After a great five-day stay in London, it was time for us to fly to Rekjavik, Iceland! Unfortunately, if you're looking to redeem Star Alliance miles for travel to Reykjavik (KEF), you're limited to SAS' service out of Oslo. Lufthansa does fly in/out of KEF from Duseldorf, but that service is only seasonal. Sarah and I were booked on the SAS flight from London to Oslo and then onto Iceland. The issue we had is that SAS operates only one daily flight, and (at least on the day we were flying) it takes off in the morning. So, we got a room right by the airport for the night and then connected on our flight to KEF early the next morning. For the purposes of this trip report however, I'll only be writing about the lounge experience in London and will then move on to our hotel and touring in Iceland. To recap, this is part four out of nine, reviewing our London/Iceland trip from this past month.
When checking online to see where our flight departed from, I could have sworn I saw "Terminal 5." For those that are familiar with London Heathrow (LHR), you'd know that is a bit odd for a short-hop SAS flight, as Terminal 5 is almost entirely dominated by BA - especially their long-haul departures/arrivals. Nevertheless, though I did do a double-take at my phone, we had the driver take us to T5. Of course, upon arrival, we were told we needed to head to T3... Uggh! Thankfully we had plenty of time to spare, so we hopped on the Heathrow Express and headed to T3. There, we made our way through security - they're even worse than the TSA over there! - and into the SAS lounge. There are actually more than one Star Alliance lounge at T3, but "Lounge B" is the one that is "officially" affiliated with SAS.
Unfortuantely, the lounge attendants were quite adamant about not allowing photography in the lounge, which means that the photos are not quite as good (or as numerous) as they could/should be. Given the traffic that SAS has out of LHR I certainly wasn't expeting anything much. Upon walking in however, I was quite pleasantly surprised. No, it wasn't anythign like the "mega lounges" in other parts of the world, but for what is really a small, regional lounge it certainly surpassed my expectations. The lower level had most of the food and drinks, and was separated into two separate seating areas. The food spread wasn't huge, but there were more than enough options for our quick visit. In addition to the cold options pictured below, there was aloso a ministrone soup available.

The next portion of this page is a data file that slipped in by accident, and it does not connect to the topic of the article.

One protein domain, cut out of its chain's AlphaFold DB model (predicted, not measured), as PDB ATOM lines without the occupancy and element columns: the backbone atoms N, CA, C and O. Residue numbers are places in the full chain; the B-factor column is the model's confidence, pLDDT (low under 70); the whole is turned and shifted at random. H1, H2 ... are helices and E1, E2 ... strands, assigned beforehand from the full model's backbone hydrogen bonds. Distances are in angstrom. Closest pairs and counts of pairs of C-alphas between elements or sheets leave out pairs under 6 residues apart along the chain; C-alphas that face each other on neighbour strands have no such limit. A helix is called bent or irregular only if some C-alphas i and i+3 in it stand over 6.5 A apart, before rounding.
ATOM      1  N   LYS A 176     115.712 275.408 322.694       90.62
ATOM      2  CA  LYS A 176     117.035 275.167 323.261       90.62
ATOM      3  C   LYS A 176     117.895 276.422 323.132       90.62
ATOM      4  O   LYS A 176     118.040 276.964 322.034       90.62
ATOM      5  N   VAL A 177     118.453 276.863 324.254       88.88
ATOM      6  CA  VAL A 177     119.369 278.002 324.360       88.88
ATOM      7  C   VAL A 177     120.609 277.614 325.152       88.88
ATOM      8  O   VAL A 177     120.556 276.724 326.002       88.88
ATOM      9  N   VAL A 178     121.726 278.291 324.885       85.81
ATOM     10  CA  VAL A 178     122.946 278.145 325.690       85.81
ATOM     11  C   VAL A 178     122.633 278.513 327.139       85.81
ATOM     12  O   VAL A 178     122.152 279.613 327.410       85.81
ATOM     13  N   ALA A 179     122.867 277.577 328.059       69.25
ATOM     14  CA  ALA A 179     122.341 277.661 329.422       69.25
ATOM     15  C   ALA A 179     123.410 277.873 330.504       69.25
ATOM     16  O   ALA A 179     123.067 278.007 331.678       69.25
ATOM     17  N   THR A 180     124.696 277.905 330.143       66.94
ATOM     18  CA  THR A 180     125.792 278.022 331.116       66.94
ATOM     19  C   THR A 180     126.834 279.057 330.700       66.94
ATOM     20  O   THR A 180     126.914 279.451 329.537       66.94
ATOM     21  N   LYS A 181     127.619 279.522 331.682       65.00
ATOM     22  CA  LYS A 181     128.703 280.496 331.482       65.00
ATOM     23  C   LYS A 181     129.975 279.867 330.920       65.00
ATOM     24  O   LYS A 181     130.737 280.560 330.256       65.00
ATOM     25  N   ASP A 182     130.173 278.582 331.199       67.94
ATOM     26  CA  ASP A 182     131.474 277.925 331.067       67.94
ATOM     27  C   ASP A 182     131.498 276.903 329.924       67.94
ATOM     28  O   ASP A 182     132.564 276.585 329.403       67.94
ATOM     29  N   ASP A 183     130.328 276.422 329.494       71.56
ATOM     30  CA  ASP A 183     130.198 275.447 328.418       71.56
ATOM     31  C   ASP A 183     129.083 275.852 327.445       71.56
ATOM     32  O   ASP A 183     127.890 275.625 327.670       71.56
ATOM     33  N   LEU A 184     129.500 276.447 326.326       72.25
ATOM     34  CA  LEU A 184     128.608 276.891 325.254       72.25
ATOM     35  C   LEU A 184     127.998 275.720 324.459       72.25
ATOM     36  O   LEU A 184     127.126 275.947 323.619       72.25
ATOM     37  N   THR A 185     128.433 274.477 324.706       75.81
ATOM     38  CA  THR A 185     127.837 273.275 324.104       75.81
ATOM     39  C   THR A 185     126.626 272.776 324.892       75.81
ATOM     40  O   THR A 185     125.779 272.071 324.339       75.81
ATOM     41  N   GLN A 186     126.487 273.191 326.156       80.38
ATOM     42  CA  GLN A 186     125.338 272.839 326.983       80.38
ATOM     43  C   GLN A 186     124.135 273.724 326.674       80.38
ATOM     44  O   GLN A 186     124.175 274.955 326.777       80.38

To my surprise, this was a two-floor lounge. Upstairs, there was some more "standard" seating as well as a TV/media room and children's play room. Whily the staircase made a statement, I much preferred sitting and working downstairs as the space was a but more open and comfortable. Unless you specifically wanted to be in the media or kids room, I suspect you'd feel less cramped downstairs.
To be clear, this is certainly not a lounge I would hype myself up about. I would never arrive an extra hour early for a short intra-European flight to have a nosh or do some work in here. That being said, it is definitely a lounge I would visit again if the opportunity presented itself. After all, even if we don't try, there's almost always at least 20-30 minutes of "spare time" before boarding. No doubt lounges are a great place to relax; and at LHR T3 (if you're flying on a Star Alliance carrier), this SAS lounge is certainly a perfect place to do just that.
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